All posts by susanta2heads


Stefanie Pintoff

Joins us

Friday, October 29, 2010 at 7:00 PM

for a reading from

A Curtain Falls”




“A Curtain Falls” is the second book in the series featuring Detective Simon Ziele and criminologist Alistair Sinclair.

It is March of 1906…

A killer lurks among the back alleys of Times Square, targeting the actresses fo the Great White Way. When Detective Simon Ziele is drawn into the investigation, he knows exactly who to call  upon for his expertise: criminologist Alistair Sinclair.  Partnering together once again, they race to make sense of clues found in physical evidence as well as in secret messages embedded in the killer’s communications.

The author will sign her book after the presentation.  The book will be sold by The Friends of the Library at the event.

– posted by Susan, Readers Services’



Are you dying for a great mystery? Visit the new display on the first floor and perhaps you’ll discover an old favorite author or a killer new series.

Save the date: Stefanie Pintoff, Edgar Award winning mystery writer will visit the Syosset Public library to discuss her latest Simon Ziele novel  A Curtain Falls. Her books are a staff favorite here and we’re all looking forward Stefanie’s visit.  Join us on Friday, October 29 at 7 PM in the theatre to hear her discuss the historical New York that inspired her books.

(To read more about Stephanie Pintoff, go to this “Syosset R and R” post published earlier this year.)

– posted by Susan, Readers’ Services

Review:Mudbound by Hillary Jordan

The only thing one can be sure of as the story of the McAllan and Jackson families unfolds in Mudbound by Hillary Jordan is that someone has died and a grave must be dug.  Henry and Jamie McAllan, brothers separated by a generation, a war and so much more, are desperately trying to dig a grave in between torrential rainstorms in rural Mississippi in the years following World War II.  As the hole goes from three feet to four feet deep they unearth the remnants of a crime that, while having occurred perhaps decades before,  foreshadows the events that transpire within the narrative.  The crime?  The murder of a runaway slave in a part of the country that even after World War II hadn’t changed its perception of the African Americans who helped to farm their land and fight their war.  African Americans still entered and exited from the back door, sat on the back of the bus, and replied “yes suh” and “no suh” with downturned eyes.

But while race relations play a central part in Mudbound, love (familial, carnal, and romantic) is ever present.  Laura McAllan, wife of Henry, believes “Death may be inevitable, but love is not.  Love you have to choose.”  Laura , a college educated spinster of 31, meets and marries Henry.  Was it love or fear of “petrification” on Laura’s part?  Henry tears Laura away from her gentle existence to settle on a farm in rural Mississippi in a home that’s more shack than house.  Farming was a dream that he had had all his life, a dream he never shared with her, a dream that was his alone.  Not only does Henry impose this harsh existance on Laura, he also thrusts the care and keeping of his nasty, abusive, racist father upon her.  From the first moment that Pappy meets Laura, her dislike for him blooms.  Life on the farm is hard on everyone: the family, the share croppers, and the tenant farmers.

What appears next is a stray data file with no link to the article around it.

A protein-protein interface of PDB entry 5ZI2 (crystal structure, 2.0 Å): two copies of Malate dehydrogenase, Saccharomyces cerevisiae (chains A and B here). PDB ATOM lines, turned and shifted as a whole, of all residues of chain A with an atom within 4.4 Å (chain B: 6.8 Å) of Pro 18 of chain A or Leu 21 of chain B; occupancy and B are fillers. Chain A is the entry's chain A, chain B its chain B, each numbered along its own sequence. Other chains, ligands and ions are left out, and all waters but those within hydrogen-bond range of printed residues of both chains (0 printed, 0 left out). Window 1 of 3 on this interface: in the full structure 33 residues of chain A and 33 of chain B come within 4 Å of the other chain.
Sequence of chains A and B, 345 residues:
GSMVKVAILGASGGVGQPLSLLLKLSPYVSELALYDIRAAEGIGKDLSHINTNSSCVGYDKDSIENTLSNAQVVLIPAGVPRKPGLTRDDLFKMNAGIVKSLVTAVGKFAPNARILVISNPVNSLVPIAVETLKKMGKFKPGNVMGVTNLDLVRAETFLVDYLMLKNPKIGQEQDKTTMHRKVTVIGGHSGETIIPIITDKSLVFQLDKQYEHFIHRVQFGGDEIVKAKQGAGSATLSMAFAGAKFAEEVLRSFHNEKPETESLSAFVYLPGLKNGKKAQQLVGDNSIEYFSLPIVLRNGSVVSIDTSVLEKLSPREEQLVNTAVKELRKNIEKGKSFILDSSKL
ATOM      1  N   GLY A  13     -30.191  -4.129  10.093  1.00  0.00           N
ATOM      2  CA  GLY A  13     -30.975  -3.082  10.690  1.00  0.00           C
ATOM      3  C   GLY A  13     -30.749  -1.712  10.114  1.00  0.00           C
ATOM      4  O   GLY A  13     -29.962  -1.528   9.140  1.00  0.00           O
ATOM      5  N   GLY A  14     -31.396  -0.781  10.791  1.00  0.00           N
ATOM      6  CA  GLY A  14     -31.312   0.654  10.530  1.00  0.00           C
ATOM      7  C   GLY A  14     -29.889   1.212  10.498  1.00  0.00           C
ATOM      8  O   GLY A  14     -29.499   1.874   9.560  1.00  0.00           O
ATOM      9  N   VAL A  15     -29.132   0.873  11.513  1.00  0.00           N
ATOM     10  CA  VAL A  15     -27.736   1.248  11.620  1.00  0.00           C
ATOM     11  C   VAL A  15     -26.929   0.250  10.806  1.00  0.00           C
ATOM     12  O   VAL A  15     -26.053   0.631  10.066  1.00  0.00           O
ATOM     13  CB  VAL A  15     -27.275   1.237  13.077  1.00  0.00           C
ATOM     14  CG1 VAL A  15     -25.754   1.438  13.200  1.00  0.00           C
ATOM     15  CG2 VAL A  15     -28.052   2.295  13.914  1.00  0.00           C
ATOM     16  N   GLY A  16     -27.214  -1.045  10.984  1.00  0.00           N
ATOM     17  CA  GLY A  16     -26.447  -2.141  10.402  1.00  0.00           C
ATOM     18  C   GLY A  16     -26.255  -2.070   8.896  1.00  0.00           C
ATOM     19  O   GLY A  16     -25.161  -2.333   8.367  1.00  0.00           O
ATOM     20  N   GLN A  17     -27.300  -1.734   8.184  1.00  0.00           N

The Jackson family lives on Henry’s land as tenant farmers trying to eke out a living by paying a portion of what they produce to Henry for the use of his land.  Hap and his wife, Florence, eagerly await the return of their son Ronsel.  The war is over, but he’s found life over in Europe so freeing that he dreads coming home. From the moment Ronsel hits town the characters’ lives spiral out of control until the inevitable conclusion.

Mudbound is a beautifully constructed story about racism, and the extent to which a family can be melded together or broken apart by secrets, betrayals, and misplaced love.  A must read.

Please join the Monthly Book Club on Tuesday, October 26 at 1:00 PM or 7 :30 PM as we discuss this marvelous novel.

– posted by Susan, Readers Services’

Syosset Patron Picks

See what your neighbors are reading, and then share your favorite book with us.

Here’s another review from one of your neighbors: